Get Thee to the Abbey

Back in 2001 when the M.I.T. Media Lab unveiled a demo about social media and TV, it presaged greater things to come. At the bottom of the TV screen, viewers’ live comments appeared for all to see, demonstrating the potential of instant feedback shareable by everyone. My eyes opened wide as I experienced the idea of social media at a time when tweets were still for the birds and Facebook wouldn’t launch for another three years.

You can be sure that when the final season of Downton Abbey begins its run on PBS on January 3, social media will be out in force. What the Media Lab didn’t know 15 years ago was that second screens—wireless handheld phones and tablets—would preclude the need for stealing TV screen real estate for chatting. Communicating with fellow fans feels so much cozier on a screen held close while curled up on the couch in front of the big TV.

The second screen is also being deployed to help viewers keep track of the enormous cast. With 15 characters deceased by the end of Season 5 (be it by suffering a heart attack while engaged in sex or going down on the Titanic ), we’ve seen more crucial characters killed off in Downton Abbey than in 11 seasons of Grey’s Anatomy. Considering that we’re now about to begin the sixth season of a weekly series that each year runs its course by the spring thaw, a memory-jogging tool is essential. Enter the apps.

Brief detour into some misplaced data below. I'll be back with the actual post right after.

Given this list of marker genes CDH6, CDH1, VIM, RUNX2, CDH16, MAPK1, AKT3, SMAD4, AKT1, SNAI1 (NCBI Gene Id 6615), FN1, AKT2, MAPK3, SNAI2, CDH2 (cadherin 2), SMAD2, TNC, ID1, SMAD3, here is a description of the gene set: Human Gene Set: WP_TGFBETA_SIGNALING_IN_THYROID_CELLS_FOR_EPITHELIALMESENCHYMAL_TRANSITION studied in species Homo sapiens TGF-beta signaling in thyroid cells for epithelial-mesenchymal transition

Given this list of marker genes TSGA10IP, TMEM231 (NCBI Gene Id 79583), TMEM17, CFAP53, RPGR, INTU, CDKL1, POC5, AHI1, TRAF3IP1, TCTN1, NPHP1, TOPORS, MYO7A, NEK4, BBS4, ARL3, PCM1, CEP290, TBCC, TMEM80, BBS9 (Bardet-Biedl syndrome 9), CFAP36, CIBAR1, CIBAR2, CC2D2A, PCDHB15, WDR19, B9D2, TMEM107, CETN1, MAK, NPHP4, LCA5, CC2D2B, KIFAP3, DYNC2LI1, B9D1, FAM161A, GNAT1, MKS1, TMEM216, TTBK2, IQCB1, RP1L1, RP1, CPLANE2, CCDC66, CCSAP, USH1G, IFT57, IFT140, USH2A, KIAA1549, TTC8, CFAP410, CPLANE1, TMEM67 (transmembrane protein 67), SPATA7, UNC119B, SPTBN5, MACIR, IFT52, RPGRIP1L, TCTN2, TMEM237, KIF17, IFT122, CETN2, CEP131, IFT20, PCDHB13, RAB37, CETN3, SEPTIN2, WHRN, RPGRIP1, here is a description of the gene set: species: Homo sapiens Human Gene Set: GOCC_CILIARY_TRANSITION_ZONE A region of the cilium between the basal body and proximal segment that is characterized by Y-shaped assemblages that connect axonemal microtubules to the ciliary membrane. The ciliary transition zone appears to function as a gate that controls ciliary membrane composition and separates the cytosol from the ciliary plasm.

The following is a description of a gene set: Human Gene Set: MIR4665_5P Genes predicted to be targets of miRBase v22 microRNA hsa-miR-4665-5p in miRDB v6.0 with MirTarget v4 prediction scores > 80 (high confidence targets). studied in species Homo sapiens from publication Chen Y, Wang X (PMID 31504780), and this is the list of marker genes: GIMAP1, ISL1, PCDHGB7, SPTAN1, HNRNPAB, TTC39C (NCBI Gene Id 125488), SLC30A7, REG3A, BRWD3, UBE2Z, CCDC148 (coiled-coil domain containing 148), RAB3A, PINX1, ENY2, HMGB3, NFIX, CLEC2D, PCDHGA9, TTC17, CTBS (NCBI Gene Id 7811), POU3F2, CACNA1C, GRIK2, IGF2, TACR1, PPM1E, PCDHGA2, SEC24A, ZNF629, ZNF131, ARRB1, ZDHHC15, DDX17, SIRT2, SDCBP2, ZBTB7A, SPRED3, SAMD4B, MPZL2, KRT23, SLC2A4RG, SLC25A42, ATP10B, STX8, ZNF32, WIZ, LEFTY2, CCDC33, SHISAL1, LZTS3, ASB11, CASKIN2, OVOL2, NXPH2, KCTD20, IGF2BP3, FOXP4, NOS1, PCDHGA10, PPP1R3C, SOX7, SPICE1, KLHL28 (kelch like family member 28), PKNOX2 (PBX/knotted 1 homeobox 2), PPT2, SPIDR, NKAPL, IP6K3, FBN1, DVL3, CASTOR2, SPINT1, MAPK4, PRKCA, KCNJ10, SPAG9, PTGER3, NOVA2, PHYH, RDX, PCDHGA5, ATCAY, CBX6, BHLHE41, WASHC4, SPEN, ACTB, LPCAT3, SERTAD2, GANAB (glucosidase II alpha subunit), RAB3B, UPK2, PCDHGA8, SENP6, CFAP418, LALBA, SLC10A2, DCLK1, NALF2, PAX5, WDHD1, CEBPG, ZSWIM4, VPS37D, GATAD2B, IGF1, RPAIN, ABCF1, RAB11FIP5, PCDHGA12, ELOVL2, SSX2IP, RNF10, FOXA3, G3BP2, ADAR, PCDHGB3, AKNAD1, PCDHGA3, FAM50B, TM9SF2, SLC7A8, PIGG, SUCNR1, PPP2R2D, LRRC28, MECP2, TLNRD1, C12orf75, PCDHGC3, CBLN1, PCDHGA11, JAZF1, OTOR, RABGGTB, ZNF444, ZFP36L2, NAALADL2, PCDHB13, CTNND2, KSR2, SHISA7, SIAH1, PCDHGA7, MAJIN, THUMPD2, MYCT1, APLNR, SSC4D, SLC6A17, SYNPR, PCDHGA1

Several encyclopedic and quote-filled apps are available for purchase for your iOS or Android device. But keep your money. I’ve found that the free apps are more comprehensive and up to date. Also, using a search engine in your browser can pretty much get you answers to everything you need. YouTube alone is a treasure-trove of both video clips and some complete episodes.

I recommend the Wikia Fan App for Downton Abbey, which describes itself as “created by fans, for fans.” Sure enough, the app leaves little out. Curious about Tom Branson’s back story or why Bates uses a cane? You’ll find the information here.

The app even came in handy while watching The Good Wife, in which the face of one of the CBS drama’s regulars looked familiar. After scrolling through 194 head shots of Downton Abbey characters, I finally found a match at the 194th picture tile captioned “Henry Talbot.” So I dove deeper to learn that the character had caught the eye of Lady Mary at the manor’s 1924 Christmas party. Played by the English actor, Matthew Goode, would Talbot be returning in Season 6 to win Mary’s heart? I didn’t want to know—not yet.

As I write this column, Downton’s final season has already begun to air in Great Britain, which is just milliseconds away by fiber. Spoilers haven’t been this big a threat to the Colonies since limes rotted on tall ships. A colleague admitted to me that he always watches the show when the Brits see it thanks to a friend of his wife’s who lives in England. Mum’s the word, he promised. I’m holding my breath. When it comes to the manners of Americans watching Downton Abbey , both unscrupulous streaming and pirated discs should be avoided. I’d rather laugh or cry in sync with my own countrymen than get an advance screening. After all, what fun is social media if we can’t be surprised together?

As Violet Crawley, Dowager Countess of Grantham (Maggie Smith), remarked: “First electricity, now telephones. Sometimes I feel as if I were living in an H.G. Wells novel.”